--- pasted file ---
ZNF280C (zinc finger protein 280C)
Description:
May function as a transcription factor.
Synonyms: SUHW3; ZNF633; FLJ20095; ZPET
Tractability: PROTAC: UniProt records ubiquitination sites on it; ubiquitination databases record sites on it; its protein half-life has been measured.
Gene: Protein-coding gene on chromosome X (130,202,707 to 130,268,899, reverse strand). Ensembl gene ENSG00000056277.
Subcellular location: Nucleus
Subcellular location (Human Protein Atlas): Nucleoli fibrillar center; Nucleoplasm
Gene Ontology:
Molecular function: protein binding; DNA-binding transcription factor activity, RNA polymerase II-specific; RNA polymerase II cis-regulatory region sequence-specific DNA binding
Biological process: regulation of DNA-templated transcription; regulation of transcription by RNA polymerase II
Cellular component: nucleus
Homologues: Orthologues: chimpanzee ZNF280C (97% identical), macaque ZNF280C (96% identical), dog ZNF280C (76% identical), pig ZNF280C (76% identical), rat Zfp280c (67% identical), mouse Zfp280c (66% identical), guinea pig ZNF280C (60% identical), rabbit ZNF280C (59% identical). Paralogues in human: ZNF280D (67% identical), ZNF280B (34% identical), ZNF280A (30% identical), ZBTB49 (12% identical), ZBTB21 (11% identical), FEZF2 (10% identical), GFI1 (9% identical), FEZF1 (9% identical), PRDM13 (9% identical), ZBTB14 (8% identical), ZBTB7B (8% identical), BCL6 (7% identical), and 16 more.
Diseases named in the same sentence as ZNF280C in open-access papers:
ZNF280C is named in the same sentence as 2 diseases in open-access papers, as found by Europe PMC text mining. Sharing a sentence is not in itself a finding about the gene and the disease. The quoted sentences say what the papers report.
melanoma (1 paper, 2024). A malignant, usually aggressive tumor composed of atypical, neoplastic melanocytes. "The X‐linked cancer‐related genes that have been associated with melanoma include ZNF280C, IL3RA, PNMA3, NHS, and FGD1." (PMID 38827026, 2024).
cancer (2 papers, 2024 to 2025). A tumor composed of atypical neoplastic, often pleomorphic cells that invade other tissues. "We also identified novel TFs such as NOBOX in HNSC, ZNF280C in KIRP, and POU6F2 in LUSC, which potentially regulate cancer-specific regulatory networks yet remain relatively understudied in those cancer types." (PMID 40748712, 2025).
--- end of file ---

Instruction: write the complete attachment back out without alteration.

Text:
ZNF280C (zinc finger protein 280C)
Description:
May function as a transcription factor.
Synonyms: SUHW3; ZNF633; FLJ20095; ZPET
Tractability: PROTAC: UniProt records ubiquitination sites on it; ubiquitination databases record sites on it; its protein half-life has been measured.
Gene: Protein-coding gene on chromosome X (130,202,707 to 130,268,899, reverse strand). Ensembl gene ENSG00000056277.
Subcellular location: Nucleus
Subcellular location (Human Protein Atlas): Nucleoli fibrillar center; Nucleoplasm
Gene Ontology:
Molecular function: protein binding; DNA-binding transcription factor activity, RNA polymerase II-specific; RNA polymerase II cis-regulatory region sequence-specific DNA binding
Biological process: regulation of DNA-templated transcription; regulation of transcription by RNA polymerase II
Cellular component: nucleus
Homologues: Orthologues: chimpanzee ZNF280C (97% identical), macaque ZNF280C (96% identical), dog ZNF280C (76% identical), pig ZNF280C (76% identical), rat Zfp280c (67% identical), mouse Zfp280c (66% identical), guinea pig ZNF280C (60% identical), rabbit ZNF280C (59% identical). Paralogues in human: ZNF280D (67% identical), ZNF280B (34% identical), ZNF280A (30% identical), ZBTB49 (12% identical), ZBTB21 (11% identical), FEZF2 (10% identical), GFI1 (9% identical), FEZF1 (9% identical), PRDM13 (9% identical), ZBTB14 (8% identical), ZBTB7B (8% identical), BCL6 (7% identical), and 16 more.
Diseases named in the same sentence as ZNF280C in open-access papers:
ZNF280C is named in the same sentence as 2 diseases in open-access papers, as found by Europe PMC text mining. Sharing a sentence is not in itself a finding about the gene and the disease. The quoted sentences say what the papers report.
melanoma (1 paper, 2024). A malignant, usually aggressive tumor composed of atypical, neoplastic melanocytes. "The X‐linked cancer‐related genes that have been associated with melanoma include ZNF280C, IL3RA, PNMA3, NHS, and FGD1." (PMID 38827026, 2024).
cancer (2 papers, 2024 to 2025). A tumor composed of atypical neoplastic, often pleomorphic cells that invade other tissues. "We also identified novel TFs such as NOBOX in HNSC, ZNF280C in KIRP, and POU6F2 in LUSC, which potentially regulate cancer-specific regulatory networks yet remain relatively understudied in those cancer types." (PMID 40748712, 2025).